Archive: October 29th, 2006

Laid low

The song Lay Low by My Morning Jacket is the eighth track on the album Z. When the song starts, it seems like your typical My Morning Jacket song, ‘though perhaps a bit more upbeat than most. For the first few minutes, Jim James sings away in his usual style.

At precisely three minutes and three seconds, the vocals cease and the purely instrumental portion of the song begins. As one guitar continues to play the melody line, a second guitar begins its solo.

It starts like something from Wayne’s World: a cheesy little figure tapped out quickly on the fretboard. But then it begins to soar. Far from being cheesy, it quickly becomes clear that what I’m hearing is the sound of joy articulated through the manipulation of steel strings stretched over a piece of wood, amplified by electricity.

As the lead guitar settles into a repeated motif, the guitar that was previously maintaining the melody line switches over. At exactly three minutes and thirty seconds, it starts repeating a mantra of notes that are infectiously simple.

For a short while, the two guitars play their separate parts until, at three minutes and thirty three seconds, they meet. The mantra, the riff — call it what you will — is now being played in unison, raising my spirits and pushing the song forward.

The guitars remain in unison until just after four minutes into the song. Now they begin to really let loose, each soaring in its own direction as the rest of the band increase the intensity of the backing.

Two seconds before the five minute mark, the guitar parts are once again reunited, but this time in harmony rather than unison. At five minutes and nineteen seconds, a piano — that was always there but I just hadn’t noticed until now — begins to pick out a delicate tinkling melody in a high register. It sounds impossibly fragile surrounded by a whirlwind of guitars, drums, and bass, but it cuts right through. And it is beautiful.

At five minutes and twenty six seconds, as the piano continues to play, one of the guitars drops down low and starts growling out its solo. From there, everything tumbles inevitably to the end of the song.

The band stops playing at five minutes and fifty seconds, but we’re given another twenty seconds to hear the notes fade to silence. The instrumental break has lasted three minutes. It is the most uplifting and joyous three minutes that has ever been captured in a recording studio.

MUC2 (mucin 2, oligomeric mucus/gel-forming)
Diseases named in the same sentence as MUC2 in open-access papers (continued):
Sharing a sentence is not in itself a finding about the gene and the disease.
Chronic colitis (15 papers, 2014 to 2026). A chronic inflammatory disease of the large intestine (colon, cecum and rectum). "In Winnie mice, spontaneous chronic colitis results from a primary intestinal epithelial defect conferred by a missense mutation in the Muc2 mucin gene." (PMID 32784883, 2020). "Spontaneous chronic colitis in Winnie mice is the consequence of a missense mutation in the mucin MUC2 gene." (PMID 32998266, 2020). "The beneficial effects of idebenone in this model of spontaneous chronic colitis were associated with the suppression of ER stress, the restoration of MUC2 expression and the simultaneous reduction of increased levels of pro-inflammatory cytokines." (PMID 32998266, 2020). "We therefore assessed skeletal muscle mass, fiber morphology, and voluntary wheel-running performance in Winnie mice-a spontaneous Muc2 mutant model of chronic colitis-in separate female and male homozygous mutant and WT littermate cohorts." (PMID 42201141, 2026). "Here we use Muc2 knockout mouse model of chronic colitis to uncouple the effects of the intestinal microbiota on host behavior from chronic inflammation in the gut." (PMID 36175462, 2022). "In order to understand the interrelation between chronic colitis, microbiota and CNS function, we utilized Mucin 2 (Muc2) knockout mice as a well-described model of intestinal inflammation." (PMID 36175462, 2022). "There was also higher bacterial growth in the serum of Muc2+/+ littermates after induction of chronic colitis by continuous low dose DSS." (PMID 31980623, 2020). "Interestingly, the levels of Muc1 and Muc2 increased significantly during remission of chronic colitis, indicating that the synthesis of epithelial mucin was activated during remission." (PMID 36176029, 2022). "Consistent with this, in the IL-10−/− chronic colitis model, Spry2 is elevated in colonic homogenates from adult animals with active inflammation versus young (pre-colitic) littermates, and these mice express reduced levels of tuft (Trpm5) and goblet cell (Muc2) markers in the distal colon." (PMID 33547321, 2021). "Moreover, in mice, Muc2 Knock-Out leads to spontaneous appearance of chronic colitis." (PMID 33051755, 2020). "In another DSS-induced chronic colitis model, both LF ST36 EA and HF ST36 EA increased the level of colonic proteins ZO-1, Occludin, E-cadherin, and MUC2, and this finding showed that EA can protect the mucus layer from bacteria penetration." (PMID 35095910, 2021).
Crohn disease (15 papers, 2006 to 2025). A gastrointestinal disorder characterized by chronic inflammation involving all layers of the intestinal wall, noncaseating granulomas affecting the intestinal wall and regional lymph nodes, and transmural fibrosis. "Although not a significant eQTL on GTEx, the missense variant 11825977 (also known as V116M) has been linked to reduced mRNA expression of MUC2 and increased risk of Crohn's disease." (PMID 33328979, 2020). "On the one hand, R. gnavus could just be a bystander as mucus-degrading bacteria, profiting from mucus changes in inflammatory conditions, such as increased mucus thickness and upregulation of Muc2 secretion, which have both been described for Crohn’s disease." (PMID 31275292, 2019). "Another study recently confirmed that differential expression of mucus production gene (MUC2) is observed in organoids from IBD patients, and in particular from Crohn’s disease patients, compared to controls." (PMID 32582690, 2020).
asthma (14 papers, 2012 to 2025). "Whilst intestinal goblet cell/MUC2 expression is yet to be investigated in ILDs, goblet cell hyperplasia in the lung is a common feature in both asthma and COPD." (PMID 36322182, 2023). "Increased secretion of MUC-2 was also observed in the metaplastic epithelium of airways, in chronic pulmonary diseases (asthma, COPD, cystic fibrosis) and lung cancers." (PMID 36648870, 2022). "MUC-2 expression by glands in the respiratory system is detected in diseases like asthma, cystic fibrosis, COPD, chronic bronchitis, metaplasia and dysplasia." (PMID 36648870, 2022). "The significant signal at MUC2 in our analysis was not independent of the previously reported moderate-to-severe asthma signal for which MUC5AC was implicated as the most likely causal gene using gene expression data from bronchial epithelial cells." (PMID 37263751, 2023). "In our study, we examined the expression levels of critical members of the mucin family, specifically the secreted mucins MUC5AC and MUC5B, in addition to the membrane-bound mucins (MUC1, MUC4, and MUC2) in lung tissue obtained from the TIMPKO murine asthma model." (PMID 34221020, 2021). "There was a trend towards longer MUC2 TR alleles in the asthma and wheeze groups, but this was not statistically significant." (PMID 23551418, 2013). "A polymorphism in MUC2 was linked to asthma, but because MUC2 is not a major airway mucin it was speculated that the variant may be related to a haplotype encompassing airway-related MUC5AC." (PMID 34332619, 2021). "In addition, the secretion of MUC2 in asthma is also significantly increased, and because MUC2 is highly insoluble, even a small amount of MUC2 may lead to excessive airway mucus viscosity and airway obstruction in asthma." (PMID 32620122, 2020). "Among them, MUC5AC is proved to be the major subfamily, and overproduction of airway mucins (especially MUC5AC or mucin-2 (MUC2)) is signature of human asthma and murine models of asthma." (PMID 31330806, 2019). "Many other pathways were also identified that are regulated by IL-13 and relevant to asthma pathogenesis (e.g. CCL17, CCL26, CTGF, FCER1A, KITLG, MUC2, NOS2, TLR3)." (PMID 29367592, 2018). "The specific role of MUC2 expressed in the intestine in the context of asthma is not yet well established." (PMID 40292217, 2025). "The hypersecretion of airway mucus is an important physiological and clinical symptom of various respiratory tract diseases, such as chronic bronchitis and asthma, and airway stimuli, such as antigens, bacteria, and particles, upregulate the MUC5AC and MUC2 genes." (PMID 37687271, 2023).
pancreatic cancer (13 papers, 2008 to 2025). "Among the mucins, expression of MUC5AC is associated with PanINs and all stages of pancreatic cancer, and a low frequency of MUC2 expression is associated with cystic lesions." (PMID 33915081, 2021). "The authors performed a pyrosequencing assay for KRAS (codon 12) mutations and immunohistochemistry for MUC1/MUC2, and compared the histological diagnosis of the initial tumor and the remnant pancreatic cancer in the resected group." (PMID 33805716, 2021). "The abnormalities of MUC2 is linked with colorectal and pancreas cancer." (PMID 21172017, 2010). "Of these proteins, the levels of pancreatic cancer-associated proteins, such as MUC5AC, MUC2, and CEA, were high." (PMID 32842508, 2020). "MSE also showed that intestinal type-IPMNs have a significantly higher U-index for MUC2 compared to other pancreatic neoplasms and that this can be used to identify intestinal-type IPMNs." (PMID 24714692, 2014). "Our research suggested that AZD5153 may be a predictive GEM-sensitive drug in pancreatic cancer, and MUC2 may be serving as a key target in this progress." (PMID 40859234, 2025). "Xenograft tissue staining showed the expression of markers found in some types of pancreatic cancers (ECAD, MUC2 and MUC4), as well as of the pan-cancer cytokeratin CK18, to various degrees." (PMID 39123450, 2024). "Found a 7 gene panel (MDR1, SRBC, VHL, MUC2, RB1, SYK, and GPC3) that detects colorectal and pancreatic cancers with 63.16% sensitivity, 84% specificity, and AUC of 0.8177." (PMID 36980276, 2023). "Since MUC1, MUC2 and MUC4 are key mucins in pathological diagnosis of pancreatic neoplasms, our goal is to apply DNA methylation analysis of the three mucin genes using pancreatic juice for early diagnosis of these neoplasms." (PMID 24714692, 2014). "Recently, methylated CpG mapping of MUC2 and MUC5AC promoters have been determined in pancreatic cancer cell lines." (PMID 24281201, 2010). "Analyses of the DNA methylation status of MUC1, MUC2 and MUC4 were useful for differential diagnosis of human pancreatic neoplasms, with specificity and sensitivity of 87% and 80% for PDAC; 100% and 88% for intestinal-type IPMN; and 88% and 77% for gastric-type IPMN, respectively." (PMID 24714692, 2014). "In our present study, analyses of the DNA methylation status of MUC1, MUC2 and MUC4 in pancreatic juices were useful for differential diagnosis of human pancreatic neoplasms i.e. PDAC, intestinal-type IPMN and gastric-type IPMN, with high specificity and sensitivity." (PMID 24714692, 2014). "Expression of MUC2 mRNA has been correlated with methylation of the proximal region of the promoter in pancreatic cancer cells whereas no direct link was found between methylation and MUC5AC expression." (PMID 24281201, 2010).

Now, divine air! now is his soul ravish’d! Is it not strange that sheep’s guts should hale souls out of men’s bodies?

Information Architects Japan » Blog Archive » Web design is 95% typography

There's a good list of resources about typography at the end of this article.

Amazon.co.uk: Penetrating Wagner's "Ring": Books: John L. DiGaetani

It's very childish of me, but I got a kick out of the reviews here.

Beautiful hackery

While I had Matthew in my clutches, I made him show me around the API for They Work For You. Who knew that so much could fun be derived from data about MPs?

First off, there’s Matthew’s game of MP Top Trumps, ‘though he had to call it MP Fab Farts to avoid getting a cease and desist letter.

Then there’s a text adventure built on the API. This is so good! Enter your postcode and you find yourself playing the part of your parliamentary representative with zero experience points and one hundred hit points. You must work your way across the country, doing battle with rival MPs, as you make your way towards Sedgefield, the lair of Blair.

You can play a Web version but for some real old-school fun, try the telnet version. This reminded me of how much I used to love text adventures back in the days of 8-bit computers. I even remember trying to write my own in BASIC.

For what it’s worth, Celia Barlow, MP for Hove, has excellent pesteredness points. I made it all the way up to Sedgefield and defeated Tony Blair in battle. My prize was the source code of the adventure game in Python.

Ah, what larks!

There’s another project that Matthew works on that I find extremely useful. He has created accessible UK train timetables using the data from the National Rail site, a scrAPI if you will. This is where I go whenever I need to plan a train journey.

The latest feature is something that warms the cockles of my heart: beautiful, hackable URLs. If I want a list of trains going from Brighton to London, I can just type:

http://traintimes.org.uk/brighton/london

It handles spaces (or pluses or underscores) too:

http://traintimes.org.uk/brighton/london victoria

The URL can also be extended with a departure time:

http://traintimes.org.uk/brighton/london victoria/14:00

My address bar is my command line. This is the kind of design that makes URL fetishists like Tom very happy.